GRAND PRAIRIE, Texas —The promise of cricket in America could be seen and felt in the most unlikely of circumstances. Awash in Friday night lights after a scorching Texas sun, the trim green cricket oval invited fanatics and families alike to watch the Seattle Orcas chase the Washington D.C. Freedom’s 144 runs.
“Deep in the Heart of Texas” played cheerfully from the loudspeakers during a brief break in the action, and local law enforcement — sporting straw cowboy hats and boots — looked on in bewilderment. Major League Cricket debuted last week, the cricketing world’s American Dream, a new field of dreams.
Unlike the seesaw, to-and-fro of baseball innings, the format of cricket known as T-20 is played politely with one team batting until 20 overs (120 balls) are thrown – around the same number thrown by a baseball team in nine innings. During a cricket game’s overs, the batting squad attempts to score as many runs as possible while the bowling team, the defense, attempts to take the batting team’s wickets. Batting ends when 10 wickets are taken or 20 overs are completed, whichever comes first.
In the opening innings, DC had scored 144 runs and lost 7 wickets. Now it was up to Seattle’s assortment of Indian, Pakistani, South African, Sri Lankan, West Indies, and US players to beat that score. Seattle displayed an offense not unlike past Mariners teams – slow but steady small ball.
After 8 overs, Seattle still needed 101 runs. With 2 overs remaining, they needed 17. Imad Wasim of Pakistan and Shimron Hetmyer from the West Indies formed a partnership that produced a pair of 6s (baseball’s equivalent of a homerun), and Shubham Ranjane came up with the winning hit for 4 (something like a ground rule double) after Hetmyer was dismissed.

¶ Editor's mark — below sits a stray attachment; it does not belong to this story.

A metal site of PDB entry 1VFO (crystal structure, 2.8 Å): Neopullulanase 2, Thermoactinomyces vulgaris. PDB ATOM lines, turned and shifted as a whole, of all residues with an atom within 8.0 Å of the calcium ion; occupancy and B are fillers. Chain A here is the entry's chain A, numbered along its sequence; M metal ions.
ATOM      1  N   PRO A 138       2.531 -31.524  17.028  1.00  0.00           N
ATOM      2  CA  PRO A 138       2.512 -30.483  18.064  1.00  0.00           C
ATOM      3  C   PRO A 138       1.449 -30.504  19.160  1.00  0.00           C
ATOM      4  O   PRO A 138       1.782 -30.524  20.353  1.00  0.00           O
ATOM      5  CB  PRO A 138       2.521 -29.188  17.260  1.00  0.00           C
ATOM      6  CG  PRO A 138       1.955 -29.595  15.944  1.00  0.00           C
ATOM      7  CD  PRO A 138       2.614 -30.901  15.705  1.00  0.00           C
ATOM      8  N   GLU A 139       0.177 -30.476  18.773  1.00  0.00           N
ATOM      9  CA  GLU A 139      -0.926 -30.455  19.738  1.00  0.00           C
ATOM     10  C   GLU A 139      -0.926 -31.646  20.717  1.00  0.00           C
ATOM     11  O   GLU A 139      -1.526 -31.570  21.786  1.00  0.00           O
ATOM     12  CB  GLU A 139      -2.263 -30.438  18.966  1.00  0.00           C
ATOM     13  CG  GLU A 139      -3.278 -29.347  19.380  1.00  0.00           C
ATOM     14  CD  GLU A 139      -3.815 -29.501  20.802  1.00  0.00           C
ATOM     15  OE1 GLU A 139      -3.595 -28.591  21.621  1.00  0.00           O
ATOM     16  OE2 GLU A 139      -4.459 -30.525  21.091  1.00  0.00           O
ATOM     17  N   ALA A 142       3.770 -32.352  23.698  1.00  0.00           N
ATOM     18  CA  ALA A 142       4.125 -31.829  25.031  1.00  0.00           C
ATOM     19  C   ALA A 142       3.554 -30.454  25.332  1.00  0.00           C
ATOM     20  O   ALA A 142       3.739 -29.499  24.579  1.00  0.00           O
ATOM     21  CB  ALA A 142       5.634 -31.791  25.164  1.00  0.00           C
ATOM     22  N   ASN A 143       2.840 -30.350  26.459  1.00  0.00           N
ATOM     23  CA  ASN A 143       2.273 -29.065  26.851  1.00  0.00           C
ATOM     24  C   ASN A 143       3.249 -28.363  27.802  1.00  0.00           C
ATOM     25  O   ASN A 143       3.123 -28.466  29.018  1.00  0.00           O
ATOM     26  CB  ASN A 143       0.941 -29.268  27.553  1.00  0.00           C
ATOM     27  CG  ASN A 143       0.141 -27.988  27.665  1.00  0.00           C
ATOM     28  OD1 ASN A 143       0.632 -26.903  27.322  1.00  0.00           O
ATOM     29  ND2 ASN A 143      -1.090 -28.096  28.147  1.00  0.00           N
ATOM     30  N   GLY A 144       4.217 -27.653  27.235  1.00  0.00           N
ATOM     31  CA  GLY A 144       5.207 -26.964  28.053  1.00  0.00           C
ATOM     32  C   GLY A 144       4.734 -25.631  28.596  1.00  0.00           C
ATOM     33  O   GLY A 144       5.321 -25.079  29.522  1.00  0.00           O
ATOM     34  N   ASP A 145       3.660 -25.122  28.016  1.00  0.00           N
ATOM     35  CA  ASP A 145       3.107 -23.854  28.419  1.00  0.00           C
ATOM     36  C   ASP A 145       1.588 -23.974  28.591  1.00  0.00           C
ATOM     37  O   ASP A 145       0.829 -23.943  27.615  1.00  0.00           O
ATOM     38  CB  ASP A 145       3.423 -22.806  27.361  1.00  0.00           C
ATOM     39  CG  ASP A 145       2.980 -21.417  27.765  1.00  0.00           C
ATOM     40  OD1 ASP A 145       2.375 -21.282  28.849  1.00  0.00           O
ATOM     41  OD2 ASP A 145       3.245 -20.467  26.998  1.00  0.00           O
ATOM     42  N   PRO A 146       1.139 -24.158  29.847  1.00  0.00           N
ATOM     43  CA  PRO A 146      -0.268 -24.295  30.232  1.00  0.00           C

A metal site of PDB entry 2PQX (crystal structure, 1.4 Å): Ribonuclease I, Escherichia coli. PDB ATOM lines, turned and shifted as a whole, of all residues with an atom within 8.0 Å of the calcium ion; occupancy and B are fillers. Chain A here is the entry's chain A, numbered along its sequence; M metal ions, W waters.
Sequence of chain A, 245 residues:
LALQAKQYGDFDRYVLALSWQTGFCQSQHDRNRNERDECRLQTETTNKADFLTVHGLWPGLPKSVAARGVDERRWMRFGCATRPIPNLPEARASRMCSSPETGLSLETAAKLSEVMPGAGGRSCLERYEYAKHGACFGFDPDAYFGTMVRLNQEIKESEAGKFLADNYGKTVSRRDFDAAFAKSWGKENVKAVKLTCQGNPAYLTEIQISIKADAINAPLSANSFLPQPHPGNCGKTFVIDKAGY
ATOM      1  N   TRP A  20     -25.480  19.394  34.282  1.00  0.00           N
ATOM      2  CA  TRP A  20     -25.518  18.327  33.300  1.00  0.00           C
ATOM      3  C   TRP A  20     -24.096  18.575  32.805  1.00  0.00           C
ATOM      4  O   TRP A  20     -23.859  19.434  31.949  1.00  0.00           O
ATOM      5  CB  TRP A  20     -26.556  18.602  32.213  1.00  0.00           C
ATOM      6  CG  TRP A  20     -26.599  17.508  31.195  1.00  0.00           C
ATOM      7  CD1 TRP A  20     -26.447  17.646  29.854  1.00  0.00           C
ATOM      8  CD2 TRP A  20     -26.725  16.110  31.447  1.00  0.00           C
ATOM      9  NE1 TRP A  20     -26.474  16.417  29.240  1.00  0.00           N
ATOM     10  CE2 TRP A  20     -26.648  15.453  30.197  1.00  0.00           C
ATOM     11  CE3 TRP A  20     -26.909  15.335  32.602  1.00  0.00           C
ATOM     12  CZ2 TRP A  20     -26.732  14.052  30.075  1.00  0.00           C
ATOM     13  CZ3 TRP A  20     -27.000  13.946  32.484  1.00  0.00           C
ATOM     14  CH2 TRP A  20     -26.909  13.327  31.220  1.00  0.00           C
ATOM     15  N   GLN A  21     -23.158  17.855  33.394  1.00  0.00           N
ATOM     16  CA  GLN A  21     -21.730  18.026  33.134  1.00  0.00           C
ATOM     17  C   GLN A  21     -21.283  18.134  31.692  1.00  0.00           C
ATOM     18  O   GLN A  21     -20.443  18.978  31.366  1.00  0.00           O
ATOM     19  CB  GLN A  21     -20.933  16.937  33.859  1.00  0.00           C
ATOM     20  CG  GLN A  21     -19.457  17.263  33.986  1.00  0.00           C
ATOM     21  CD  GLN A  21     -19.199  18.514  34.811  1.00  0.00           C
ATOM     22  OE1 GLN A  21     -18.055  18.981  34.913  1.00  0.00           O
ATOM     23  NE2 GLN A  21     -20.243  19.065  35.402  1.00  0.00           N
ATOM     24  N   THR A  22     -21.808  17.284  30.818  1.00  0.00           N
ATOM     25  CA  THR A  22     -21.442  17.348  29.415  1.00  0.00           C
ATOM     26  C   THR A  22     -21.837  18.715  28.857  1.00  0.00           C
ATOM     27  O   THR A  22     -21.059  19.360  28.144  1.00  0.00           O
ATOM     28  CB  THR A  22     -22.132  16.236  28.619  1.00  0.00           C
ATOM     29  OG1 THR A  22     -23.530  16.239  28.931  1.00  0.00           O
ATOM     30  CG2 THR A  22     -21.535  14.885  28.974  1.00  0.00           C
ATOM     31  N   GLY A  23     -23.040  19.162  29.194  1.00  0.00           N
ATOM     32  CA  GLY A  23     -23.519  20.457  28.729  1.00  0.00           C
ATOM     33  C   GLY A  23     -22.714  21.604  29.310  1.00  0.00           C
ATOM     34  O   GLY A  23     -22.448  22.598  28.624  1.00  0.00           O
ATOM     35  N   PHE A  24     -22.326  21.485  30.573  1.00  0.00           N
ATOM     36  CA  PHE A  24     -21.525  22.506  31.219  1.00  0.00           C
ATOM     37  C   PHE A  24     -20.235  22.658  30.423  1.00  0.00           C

The Seattle Orcas won their inaugural match Friday night with 148 runs and 5 lost wickets. They followed their thrilling victory with another win Saturday night over the San Francisco Unicorns, this time in a more decisive manner, 177 runs and 4 wickets. The Orcas took all 10 San Francisco wickets after the Unicorns put up just 142 runs. Orcas batsman Heinrich Klaasen of South Africa scored the franchise’s first “half-century,” putting up 53 runs.
In 2015, I wrote an article posing a question: Could cricket in the U.S. be a worthwhile investment? I flew to New York City to watch a tour of the world’s cricketing all-stars because, having fallen in love with the sport thanks to business travel to India and England, I was curious about its viability in America.
Not long ago, the idea that Major League Soccer franchises would pop up in cities across America, each competing for international talent. Soccer was a dream to some, and a joke to others. But cricket? It’s too complicated. Don’t matches stretch on for days? It will never work. Or might the MLC and the Indian diaspora attract a legend at the end of his career, such as MLS and its “soccer is life” Latino population attracted Messi to Miami?
The night before Seattle’s match, the Texas Super Kings played the LA Knight Riders to
commence tournament play. Ross Perot Jr’s Super Kings beat the Knight Riders by a score of 181 runs and the loss of 6 wickets to 112 runs with the loss of all 10 wickets. (Thanks to an agreement with the Indian Premier League (IPL), several of the American teams share IPL mascots. Chenai and Texas are the Super Kings, Mumbai and New York are the Indians, Kolkata and Los Angeles are the Knight Riders.)
All six teams — Texas, New York, Los Angeles, Seattle, San Francisco, and Washington, D.C. — began this week’s tournament in Texas, to be continued in North Carolina, and then return to Texas for the playoffs on July 27. The scene in Grand Prairie Major League Cricket debuted to a sellout crowd of around 7,000 fans with the kind of diversity the NFL, the NBA, and MLB can only dream about. Television networks from around the world, including America’s Willow cable channel, broadcast the game live to hundreds of millions in cricket-mad places like India, Australia and New Zealand, the UK, and South Africa. International news outlets have run coverage almost hourly through the weekend.
MLC took over an abandoned independent league baseball stadium (the Airhogs) in the Dallas suburb of Grand Prairie, and invested heavily in a world class cricket oval. There, fans in Dallas Cowboys gear and Bass Pro Shop hats mixed with the national team jerseys from every cricket nation. Country and Western, Bollywood, and hip-hop blasted overhead. Fans munched on chickpeas and rice seasoned with Tex-Mex Chipotle hot sauce.